I like to try to keep this site as geeky as possible, but I had to make an exception for today’s review. If you’re a fan of the site you’ll know I’m one of the few people that really likes 3D. 3D done well is a great experience, so I’ll take whatever oportunity I can to help promote it. In this case, great 3D arrives in the form of the new(ish) blu-ray of Dragonfly Squadron, a 1950s Korean war flick that was thought to be a “lost” 3D film.
Dragonfly Squadron takes place in Korea in 1950 before the official start of the Korean War. With the threat of war looming an Air Force Major is sent to accelerate the training of Korean pilots who will be needed during a major troop withdrawal. To add to the drama, the Major has a black mark on his service record as well as an ex lover who shows up at the base with her husband doctor.
The movie is a combination romance / war movie and it worked a lot better than I expected it to. When one says B movie, I expect extra schlock, but overall the movie maintains a great tone. It’s setting makes for a great story as you get to see the preparations for possible war leading to the war and the consequences of being on the front lines without any protection.
I’m not a huge old movie buff, so I didn’t recognize any of the stars except for Chuck Connors, star of the TV show The Rifleman. When he showed up I figured shit was about to go down and it did. Connors adds a man’s man presence of testosterone to the film and he’s got some great lines in this.
One element of Dragonfly Squadron that I really enjoyed was watching it in it’s historical perspective. There’s shades of future conflicts when they find a traitor who is an otherwise normal looking local, much like what U.S. soldiers would face in Vietnam and later wars. In fact, they even mention the war in “Indo China”. It’s pretty chilling if you think about it.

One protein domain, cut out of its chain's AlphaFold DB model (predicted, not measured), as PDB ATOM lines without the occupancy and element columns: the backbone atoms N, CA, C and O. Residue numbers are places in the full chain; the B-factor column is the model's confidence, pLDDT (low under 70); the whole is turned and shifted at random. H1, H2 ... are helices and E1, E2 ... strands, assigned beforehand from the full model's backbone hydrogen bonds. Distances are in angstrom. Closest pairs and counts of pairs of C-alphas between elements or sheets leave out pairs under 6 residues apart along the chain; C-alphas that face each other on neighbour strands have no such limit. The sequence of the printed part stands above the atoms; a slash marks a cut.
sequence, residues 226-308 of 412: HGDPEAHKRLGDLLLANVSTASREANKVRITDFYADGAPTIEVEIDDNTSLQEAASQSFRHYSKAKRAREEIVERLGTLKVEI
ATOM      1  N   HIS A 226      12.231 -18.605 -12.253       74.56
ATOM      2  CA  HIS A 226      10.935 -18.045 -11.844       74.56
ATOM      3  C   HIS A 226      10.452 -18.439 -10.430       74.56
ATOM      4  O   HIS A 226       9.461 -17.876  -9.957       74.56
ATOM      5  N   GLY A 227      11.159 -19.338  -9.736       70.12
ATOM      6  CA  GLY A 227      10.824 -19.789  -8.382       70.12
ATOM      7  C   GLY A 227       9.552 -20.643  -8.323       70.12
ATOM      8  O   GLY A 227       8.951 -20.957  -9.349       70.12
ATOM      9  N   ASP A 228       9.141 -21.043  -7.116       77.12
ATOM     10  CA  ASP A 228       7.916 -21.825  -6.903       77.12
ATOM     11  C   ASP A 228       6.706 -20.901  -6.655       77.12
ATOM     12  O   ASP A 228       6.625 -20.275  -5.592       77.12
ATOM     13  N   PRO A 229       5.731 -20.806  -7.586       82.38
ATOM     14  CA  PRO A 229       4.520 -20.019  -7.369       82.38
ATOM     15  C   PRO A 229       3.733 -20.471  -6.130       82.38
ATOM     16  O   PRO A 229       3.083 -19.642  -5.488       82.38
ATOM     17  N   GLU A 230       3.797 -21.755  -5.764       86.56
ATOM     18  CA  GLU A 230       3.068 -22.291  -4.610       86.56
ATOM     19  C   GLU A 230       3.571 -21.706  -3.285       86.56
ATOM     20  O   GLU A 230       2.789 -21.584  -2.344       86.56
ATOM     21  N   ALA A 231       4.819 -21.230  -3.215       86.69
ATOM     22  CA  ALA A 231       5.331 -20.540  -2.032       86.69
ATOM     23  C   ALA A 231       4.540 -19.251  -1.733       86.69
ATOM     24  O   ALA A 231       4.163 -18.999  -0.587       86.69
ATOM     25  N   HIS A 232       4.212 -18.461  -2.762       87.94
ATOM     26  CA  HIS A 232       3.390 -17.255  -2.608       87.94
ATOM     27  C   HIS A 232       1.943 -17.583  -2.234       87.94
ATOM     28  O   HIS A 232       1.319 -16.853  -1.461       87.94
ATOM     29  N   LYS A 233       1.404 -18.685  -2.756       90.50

Dragonfly Squadron was believed a lost 3D film, because the 3D negatives were lost. Furthermore, it was never released theatrically in 3D, because the 3D fad of the 1950s was over by the time the movie came out. Basically, this release is pretty cool from a historical perspective.
I’m glad it wasn’t lost forever, because Dragonfly Squadron features fantastic 3D for most of the film. There’s virtually no pop outs, instead it is more like a modern 3D film that focuses on creating depth more like a window looking into the world of the film. There are many shots that feature an incredible amount of depth that really add to the presentation.
Like many films of it’s era (especially B movies), Dragonfly Squadron features some use of stock footage for the aerial combat. Those scenes are clearly not in 3D, but thankfully they’re short.
The Final Judgement:
It’s not the best flick I’ve ever seen, but Dragonfly Squadron is certainly entertaining. It’s a good film to watch if you’re a history buff, considering it’s a movie about the Korean War that had only ended a year prior to its release. A war that wasn’t as clear cut as World War II and one where World War II airplanes were still being used even though jet technology was available.
If you’re a 3D fan this is a must get. It’s great looking in 3D and the it adds to the experience of the film.
The film print isn’t perfect, but it’s fantastic considering it was thought lost and a lot of work was put into the restoration. If you’re a 3D movie fan (yeah, I know there’s still a few of you out there), be sure to check out the 3D Film Archive (site, Facebook). They’re doing a great job trying to restore old 3D movies.